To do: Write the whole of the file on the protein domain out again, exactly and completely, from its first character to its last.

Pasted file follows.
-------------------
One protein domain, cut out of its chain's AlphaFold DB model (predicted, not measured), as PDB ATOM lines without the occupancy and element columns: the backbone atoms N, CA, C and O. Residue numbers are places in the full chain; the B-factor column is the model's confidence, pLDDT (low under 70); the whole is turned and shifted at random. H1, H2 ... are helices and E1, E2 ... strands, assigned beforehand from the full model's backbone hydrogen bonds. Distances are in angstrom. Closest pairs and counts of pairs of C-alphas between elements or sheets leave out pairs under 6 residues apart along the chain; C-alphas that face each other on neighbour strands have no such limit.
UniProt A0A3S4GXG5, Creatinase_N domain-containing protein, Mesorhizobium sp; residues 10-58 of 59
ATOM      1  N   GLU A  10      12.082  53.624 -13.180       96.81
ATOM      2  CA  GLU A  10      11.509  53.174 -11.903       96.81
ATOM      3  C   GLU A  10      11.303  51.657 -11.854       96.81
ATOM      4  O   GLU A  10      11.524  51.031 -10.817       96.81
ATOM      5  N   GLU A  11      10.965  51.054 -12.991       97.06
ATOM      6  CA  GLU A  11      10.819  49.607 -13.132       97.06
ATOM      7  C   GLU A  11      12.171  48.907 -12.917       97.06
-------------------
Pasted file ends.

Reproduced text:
One protein domain, cut out of its chain's AlphaFold DB model (predicted, not measured), as PDB ATOM lines without the occupancy and element columns: the backbone atoms N, CA, C and O. Residue numbers are places in the full chain; the B-factor column is the model's confidence, pLDDT (low under 70); the whole is turned and shifted at random. H1, H2 ... are helices and E1, E2 ... strands, assigned beforehand from the full model's backbone hydrogen bonds. Distances are in angstrom. Closest pairs and counts of pairs of C-alphas between elements or sheets leave out pairs under 6 residues apart along the chain; C-alphas that face each other on neighbour strands have no such limit.
UniProt A0A3S4GXG5, Creatinase_N domain-containing protein, Mesorhizobium sp; residues 10-58 of 59
ATOM      1  N   GLU A  10      12.082  53.624 -13.180       96.81
ATOM      2  CA  GLU A  10      11.509  53.174 -11.903       96.81
ATOM      3  C   GLU A  10      11.303  51.657 -11.854       96.81
ATOM      4  O   GLU A  10      11.524  51.031 -10.817       96.81
ATOM      5  N   GLU A  11      10.965  51.054 -12.991       97.06
ATOM      6  CA  GLU A  11      10.819  49.607 -13.132       97.06
ATOM      7  C   GLU A  11      12.171  48.907 -12.917       97.06